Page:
I have just discovered a fine new journal published by Houston Baptist University called The City. (The online version with blog is Civitate, now on the Principal Blogs list to your right.)
Barack Obama and his Congressional colleagues will certainly try to capitalize on [the remarkable confluence of events favoring the electoral prospects of Democrats] to construct a "permanent" Democratic majority. But that's much harder than winning an election against an underfunded opponent identified with an exceedingly unpopular incumbent who is said to be responsible for a very unpopular was and an even more unpopular financial crisis. They won't have Bush to kick around for another four years, and from now on, everything they break, they own. ...
Obama argues that the hallmark of a judge,
...is to look out for what were once called 'discreet and insular minorities,' to correct the political process in the name of social justice, whose precepts are to be found, above all, in the compassionate heart of the judge. Law is a tool that empowers the weak, not a framework that protects all of us or a set of principles and rules that constrain everyone. ...
College and university students who take the truth seriously,
...may or may not be Republicans. The GOP will have to earn their support. How can it do so? Perhaps by returning to its roots as the party of Lincoln, a party committed to a thoughtful and self-critical engagement with our country's principles and history. ...
And this on how the GOP should engage the new President.
Republicans can challenge [Pres. Obama] by making two assertions. First, they can insist that authentic care for our neighbors is voluntary and relational. If government takes the lead, it lets us off the hook, crowding out our own efforts. In other words, it demoralizes not only the recipient but also the potential giver. Second,...they can agree with President-elect Obama (sic.) that opportunity is the name of the game, but argue that the great engine of that opportunity is the private sector, not government. This is not a celebration of greed, but rather of contagious self-reliance. ...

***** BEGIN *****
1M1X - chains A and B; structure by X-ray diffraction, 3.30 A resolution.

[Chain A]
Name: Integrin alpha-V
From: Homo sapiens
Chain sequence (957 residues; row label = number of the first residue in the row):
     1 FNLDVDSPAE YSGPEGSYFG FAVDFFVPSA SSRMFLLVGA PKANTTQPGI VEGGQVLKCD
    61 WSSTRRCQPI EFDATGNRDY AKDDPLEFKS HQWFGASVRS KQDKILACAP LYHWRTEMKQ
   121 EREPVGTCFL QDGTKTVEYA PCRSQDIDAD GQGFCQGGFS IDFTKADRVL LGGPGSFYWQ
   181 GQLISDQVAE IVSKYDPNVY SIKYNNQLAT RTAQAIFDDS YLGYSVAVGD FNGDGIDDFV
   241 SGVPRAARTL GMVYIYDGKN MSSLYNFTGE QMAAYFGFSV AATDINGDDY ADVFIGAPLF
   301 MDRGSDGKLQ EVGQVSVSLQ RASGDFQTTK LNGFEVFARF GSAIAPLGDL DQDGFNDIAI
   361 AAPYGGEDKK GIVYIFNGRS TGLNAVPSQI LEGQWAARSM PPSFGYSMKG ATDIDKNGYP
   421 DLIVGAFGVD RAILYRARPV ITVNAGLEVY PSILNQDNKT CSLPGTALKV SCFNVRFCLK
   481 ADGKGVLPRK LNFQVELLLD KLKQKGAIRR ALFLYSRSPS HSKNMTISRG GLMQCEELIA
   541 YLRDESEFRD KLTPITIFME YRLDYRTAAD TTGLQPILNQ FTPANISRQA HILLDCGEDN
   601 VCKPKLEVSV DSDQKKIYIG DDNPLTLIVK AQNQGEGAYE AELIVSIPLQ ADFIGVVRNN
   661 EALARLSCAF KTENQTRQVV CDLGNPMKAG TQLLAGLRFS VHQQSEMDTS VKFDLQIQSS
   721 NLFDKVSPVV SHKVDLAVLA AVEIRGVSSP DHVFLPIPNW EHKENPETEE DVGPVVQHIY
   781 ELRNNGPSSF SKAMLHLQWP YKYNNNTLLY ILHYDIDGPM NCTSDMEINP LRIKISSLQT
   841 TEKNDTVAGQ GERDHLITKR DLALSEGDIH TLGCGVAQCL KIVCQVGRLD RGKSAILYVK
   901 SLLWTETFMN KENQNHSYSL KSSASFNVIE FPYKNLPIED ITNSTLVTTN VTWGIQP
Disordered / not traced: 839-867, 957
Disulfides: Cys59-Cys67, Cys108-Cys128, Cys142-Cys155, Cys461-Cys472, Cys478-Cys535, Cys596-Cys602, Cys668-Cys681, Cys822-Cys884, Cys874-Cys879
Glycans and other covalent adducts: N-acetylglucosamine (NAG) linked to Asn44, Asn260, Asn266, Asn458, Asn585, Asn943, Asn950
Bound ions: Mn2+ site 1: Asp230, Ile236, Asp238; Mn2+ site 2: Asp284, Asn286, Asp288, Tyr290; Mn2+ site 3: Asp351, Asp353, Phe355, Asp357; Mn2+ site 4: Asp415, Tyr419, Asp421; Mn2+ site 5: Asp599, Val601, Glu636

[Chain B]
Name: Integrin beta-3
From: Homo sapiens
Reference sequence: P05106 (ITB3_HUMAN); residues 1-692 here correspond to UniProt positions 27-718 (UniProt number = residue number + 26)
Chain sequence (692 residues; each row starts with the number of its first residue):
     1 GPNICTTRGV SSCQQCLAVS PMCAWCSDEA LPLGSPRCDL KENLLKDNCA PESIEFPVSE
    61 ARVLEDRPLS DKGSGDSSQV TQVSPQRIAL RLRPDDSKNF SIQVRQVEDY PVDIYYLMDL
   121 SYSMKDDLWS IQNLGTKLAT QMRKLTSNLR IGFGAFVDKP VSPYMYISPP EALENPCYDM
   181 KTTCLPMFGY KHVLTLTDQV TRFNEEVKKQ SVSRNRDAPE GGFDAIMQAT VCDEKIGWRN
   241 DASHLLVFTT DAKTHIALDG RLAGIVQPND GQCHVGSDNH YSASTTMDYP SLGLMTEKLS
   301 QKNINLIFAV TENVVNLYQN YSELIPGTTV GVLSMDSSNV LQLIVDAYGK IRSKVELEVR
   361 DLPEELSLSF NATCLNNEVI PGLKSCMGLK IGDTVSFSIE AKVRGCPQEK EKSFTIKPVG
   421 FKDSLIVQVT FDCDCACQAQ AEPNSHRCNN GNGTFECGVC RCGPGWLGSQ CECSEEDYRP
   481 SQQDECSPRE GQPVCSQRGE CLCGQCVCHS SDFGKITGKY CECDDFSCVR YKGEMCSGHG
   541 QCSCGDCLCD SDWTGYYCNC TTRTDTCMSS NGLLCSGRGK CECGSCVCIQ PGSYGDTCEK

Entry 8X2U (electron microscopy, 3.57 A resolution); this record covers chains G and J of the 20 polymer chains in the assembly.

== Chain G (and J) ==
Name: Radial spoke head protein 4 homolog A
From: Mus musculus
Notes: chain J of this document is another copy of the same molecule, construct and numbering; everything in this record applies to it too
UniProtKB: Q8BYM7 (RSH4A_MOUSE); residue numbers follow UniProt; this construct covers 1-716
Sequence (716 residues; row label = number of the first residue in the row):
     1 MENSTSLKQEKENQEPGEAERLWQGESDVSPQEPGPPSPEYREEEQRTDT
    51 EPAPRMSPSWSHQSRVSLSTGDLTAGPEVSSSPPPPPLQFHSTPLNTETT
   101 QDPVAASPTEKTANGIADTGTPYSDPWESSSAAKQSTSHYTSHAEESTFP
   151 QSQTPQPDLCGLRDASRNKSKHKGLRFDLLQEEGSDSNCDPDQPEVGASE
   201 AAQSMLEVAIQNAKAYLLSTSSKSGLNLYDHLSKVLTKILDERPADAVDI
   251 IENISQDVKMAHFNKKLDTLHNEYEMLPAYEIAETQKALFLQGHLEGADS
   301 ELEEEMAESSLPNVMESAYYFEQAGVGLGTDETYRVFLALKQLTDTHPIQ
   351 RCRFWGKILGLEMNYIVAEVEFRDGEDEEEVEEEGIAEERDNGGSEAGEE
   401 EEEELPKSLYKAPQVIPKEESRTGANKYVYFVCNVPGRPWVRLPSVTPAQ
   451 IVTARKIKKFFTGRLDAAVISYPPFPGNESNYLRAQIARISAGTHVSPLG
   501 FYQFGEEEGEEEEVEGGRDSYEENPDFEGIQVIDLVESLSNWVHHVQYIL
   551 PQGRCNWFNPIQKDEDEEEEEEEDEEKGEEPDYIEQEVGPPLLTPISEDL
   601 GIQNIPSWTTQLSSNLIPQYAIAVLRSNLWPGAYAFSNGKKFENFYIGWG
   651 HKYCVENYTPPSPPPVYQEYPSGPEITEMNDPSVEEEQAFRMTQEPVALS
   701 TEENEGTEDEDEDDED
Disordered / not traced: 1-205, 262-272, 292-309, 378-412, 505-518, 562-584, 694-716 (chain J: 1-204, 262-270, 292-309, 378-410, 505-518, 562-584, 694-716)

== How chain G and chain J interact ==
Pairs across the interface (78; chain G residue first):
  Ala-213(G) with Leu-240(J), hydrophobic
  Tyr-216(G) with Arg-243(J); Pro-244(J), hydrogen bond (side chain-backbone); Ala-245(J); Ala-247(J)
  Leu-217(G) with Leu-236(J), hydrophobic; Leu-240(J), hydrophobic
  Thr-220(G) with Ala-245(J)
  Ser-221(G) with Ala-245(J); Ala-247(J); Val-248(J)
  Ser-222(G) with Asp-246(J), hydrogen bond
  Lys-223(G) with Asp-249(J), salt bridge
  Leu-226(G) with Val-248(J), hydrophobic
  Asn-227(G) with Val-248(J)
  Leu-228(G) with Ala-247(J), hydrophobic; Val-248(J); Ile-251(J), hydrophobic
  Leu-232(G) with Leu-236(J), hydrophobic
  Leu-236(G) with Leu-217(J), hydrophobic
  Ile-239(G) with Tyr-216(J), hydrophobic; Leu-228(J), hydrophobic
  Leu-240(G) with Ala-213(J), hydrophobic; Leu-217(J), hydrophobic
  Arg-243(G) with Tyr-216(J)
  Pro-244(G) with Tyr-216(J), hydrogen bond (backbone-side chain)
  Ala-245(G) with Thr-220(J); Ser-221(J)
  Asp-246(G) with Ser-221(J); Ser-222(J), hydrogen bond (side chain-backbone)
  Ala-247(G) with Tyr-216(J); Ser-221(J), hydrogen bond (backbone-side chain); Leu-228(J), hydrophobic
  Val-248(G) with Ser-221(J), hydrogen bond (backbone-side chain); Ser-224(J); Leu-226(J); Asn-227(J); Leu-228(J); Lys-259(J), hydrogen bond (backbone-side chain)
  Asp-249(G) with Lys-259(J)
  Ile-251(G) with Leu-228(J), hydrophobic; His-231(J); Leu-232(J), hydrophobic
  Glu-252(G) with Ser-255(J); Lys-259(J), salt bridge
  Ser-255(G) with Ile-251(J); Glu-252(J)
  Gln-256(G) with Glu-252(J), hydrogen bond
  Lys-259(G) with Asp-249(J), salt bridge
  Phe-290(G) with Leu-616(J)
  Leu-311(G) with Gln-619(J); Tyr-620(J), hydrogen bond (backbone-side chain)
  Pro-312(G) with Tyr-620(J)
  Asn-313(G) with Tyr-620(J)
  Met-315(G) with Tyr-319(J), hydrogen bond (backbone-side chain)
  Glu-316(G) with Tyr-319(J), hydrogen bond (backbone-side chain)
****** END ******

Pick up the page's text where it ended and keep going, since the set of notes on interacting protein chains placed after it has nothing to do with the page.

Reflecting on what Gingrich called "the opportunity society and on what George W. Bush called an "ownership society," Knippenberg writes,
...wealth is simple an instrument for leading a good life and that a good life is not simple a matter of consuming more and more. It is, as Aristotle recognized a long time ago, about having the capacity to judge and act for oneself and in common with others, embodying and expressing virtues that include courage, moderation, and generosity, among others. It is this moral element of the economy that I would have Republicans stress.
If, in lieu of a philosopher king, we need philosopher journalists to address our rulers and those who elect them, then Knippenberg, who is not only professor of politics at Oglethorpe University in Atlanta, but also a contributor on the No Left Turns blog, is one who fulfills that role.
The City is published three times a year, and subscriptions are free of charge.
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